Posted on | August 6, 2011 | No Comments
Much has been said about this historical downgrade inflicted to the USA this week by Standard and Poor’s. The rating agency indeed brought its appraisal of American debt from AAA, the highest possible rating, to AA+, on notch below. Let’s take a moment to breathe in deeply and look at this entire situation with a different perspective.
First of all what is Standard and Poor’s? It is one of the companies which contributed to the economic recession of 2007 by granting AAA ratings to some types of asset-backed securities. Many questions were later raised about its business model’s ethic given that financial firms had to pay in order to get their publicly offered products rated. You can learn more on this topic in Charles Ferguson’s excellent documentary Inside Job, which won an Oscar this winter.
You are not reassured? Neither am I! In fact if S&P is playing the toxic-asset game again, you can probably wager safely that the American debt no longer has any worth whatsoever. So what and who are those ratings for? They are used by many institutional investors (pension funds, cities, governments, large charities, etc.) who often have strict investment guidelines to follow. Since it is easier to follow someone else’s opinion than to come up with a clear picture ourselves through careful study, they don’t hesitate to invest their money – actually, your money – in securities that they don’t really understand.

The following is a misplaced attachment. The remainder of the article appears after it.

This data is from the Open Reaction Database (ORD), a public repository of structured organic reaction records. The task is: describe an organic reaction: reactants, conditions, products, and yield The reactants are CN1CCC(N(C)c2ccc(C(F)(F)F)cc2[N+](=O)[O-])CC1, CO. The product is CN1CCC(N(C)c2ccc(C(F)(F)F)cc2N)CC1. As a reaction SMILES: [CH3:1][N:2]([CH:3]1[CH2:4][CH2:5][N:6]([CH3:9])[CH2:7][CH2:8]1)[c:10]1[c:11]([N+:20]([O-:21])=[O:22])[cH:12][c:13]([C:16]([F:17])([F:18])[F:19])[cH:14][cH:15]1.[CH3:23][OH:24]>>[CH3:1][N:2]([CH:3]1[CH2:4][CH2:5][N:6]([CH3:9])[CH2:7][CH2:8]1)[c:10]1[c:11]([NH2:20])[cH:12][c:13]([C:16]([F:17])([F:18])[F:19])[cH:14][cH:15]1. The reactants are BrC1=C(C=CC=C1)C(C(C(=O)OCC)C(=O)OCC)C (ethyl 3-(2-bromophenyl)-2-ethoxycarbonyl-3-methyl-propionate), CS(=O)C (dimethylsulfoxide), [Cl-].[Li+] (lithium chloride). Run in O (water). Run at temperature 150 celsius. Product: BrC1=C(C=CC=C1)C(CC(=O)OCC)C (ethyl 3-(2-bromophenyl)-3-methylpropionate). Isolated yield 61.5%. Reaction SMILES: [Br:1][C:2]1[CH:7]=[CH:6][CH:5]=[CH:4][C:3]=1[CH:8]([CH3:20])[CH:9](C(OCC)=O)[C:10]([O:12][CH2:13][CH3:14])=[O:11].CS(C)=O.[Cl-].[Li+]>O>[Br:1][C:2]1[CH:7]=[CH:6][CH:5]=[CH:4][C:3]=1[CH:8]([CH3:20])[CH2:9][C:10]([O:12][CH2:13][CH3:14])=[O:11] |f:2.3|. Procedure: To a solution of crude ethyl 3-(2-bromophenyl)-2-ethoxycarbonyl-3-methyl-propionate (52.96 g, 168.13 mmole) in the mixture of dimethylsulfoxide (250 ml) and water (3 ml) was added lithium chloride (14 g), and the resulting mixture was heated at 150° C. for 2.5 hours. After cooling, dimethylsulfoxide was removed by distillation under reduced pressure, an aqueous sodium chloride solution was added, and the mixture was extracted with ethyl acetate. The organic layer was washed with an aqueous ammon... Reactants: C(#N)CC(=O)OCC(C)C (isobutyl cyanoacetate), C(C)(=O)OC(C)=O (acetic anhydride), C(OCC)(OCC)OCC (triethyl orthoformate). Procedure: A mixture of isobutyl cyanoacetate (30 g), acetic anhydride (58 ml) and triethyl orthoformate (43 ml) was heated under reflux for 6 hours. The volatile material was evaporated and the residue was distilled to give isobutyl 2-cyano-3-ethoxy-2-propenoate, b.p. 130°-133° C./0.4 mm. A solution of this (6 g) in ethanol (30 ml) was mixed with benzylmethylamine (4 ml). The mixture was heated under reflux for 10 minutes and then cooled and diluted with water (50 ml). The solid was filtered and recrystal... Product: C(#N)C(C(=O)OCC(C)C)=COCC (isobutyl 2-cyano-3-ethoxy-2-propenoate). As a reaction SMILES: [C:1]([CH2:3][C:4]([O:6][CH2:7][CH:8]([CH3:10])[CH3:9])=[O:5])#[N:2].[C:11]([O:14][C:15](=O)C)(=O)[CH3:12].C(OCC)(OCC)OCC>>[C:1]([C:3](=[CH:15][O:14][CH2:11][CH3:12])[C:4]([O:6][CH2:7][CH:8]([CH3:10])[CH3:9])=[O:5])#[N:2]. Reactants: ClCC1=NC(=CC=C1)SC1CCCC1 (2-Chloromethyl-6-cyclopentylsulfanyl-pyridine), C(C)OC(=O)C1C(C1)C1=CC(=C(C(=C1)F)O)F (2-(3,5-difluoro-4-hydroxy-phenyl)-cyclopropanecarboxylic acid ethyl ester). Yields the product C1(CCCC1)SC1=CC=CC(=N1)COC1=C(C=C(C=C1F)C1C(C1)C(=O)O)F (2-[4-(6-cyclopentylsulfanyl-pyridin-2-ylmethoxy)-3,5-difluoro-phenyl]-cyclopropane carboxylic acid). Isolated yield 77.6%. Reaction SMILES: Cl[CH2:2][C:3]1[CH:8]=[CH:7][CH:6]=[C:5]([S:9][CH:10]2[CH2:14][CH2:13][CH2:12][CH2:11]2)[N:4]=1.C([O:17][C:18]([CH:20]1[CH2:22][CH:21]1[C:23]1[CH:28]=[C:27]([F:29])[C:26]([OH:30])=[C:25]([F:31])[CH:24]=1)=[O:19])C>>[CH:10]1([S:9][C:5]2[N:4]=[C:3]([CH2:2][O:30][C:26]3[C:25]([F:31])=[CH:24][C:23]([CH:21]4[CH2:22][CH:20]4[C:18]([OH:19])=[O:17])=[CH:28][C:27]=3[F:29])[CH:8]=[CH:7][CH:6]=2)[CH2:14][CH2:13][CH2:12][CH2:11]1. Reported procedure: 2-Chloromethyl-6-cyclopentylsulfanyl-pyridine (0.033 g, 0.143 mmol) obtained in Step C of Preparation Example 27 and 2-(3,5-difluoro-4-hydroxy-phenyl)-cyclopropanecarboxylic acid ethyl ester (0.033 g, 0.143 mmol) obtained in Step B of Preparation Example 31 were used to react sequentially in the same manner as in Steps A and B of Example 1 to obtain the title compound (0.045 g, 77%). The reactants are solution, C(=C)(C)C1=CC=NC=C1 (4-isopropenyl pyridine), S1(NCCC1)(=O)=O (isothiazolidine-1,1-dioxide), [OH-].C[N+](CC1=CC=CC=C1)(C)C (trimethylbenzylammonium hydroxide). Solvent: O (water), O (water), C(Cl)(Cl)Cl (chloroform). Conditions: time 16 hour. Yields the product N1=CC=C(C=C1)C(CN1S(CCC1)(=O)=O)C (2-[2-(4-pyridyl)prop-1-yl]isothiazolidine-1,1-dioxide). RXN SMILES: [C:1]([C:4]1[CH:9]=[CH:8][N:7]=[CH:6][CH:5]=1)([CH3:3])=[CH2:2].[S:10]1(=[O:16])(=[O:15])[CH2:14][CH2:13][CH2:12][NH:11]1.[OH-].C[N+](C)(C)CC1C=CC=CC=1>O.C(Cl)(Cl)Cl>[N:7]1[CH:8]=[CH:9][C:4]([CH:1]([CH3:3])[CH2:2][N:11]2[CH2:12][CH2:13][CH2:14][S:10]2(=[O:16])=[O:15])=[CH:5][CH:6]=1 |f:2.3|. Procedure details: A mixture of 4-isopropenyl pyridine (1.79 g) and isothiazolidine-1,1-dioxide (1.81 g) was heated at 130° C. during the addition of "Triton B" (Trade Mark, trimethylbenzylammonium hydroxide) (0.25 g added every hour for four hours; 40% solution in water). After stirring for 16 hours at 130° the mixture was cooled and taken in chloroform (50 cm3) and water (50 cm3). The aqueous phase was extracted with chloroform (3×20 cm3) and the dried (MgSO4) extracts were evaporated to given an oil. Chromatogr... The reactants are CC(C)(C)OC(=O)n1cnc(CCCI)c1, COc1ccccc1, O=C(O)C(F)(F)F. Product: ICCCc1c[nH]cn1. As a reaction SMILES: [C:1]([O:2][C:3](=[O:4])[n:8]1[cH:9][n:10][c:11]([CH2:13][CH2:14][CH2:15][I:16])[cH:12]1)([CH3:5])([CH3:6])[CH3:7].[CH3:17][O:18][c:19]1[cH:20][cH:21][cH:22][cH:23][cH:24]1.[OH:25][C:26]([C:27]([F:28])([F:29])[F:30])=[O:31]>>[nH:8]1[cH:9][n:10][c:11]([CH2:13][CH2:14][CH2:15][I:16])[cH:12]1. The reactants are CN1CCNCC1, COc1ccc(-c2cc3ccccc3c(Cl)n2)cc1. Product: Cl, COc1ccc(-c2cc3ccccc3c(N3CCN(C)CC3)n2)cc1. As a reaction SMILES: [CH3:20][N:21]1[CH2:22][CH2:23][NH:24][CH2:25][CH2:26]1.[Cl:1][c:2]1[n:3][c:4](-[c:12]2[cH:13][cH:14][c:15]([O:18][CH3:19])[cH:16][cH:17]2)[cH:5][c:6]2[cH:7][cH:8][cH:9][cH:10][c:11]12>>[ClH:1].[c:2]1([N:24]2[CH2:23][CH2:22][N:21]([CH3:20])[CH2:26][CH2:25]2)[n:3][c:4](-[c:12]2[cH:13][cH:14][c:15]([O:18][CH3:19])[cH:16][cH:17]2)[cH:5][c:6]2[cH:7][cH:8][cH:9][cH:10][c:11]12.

Still, why worry? The asset-backed paper downgrade was brought about by securities linked to about 1.3 trillion dollars worth of subprime mortgages. The loss of the Western financial sector reached about 2.8 trillion; this doesn’t mention collateral damage such as the loss in wealth in residential values (over 4 trillion dollars in the US alone).
1.3 trillion is a lot of money, but it is dwarfed by the size of the American debt, which reaches over 14 trillion. Various investors who depended on American treasury bonds to balance their portfolio will now have to revise their placement strategy. If the downgrade is maintained, no one on the market will want to buy this product. The imbalance between supply and demand will drive the price, and the value of investors’ portfolio, down. In the end it is you and me who will suffer the nastier effect given that our governments, retirement funds and others have tied themselves to the American debt.
So you see there is no reason to worry: it is probably too late to do something anyway!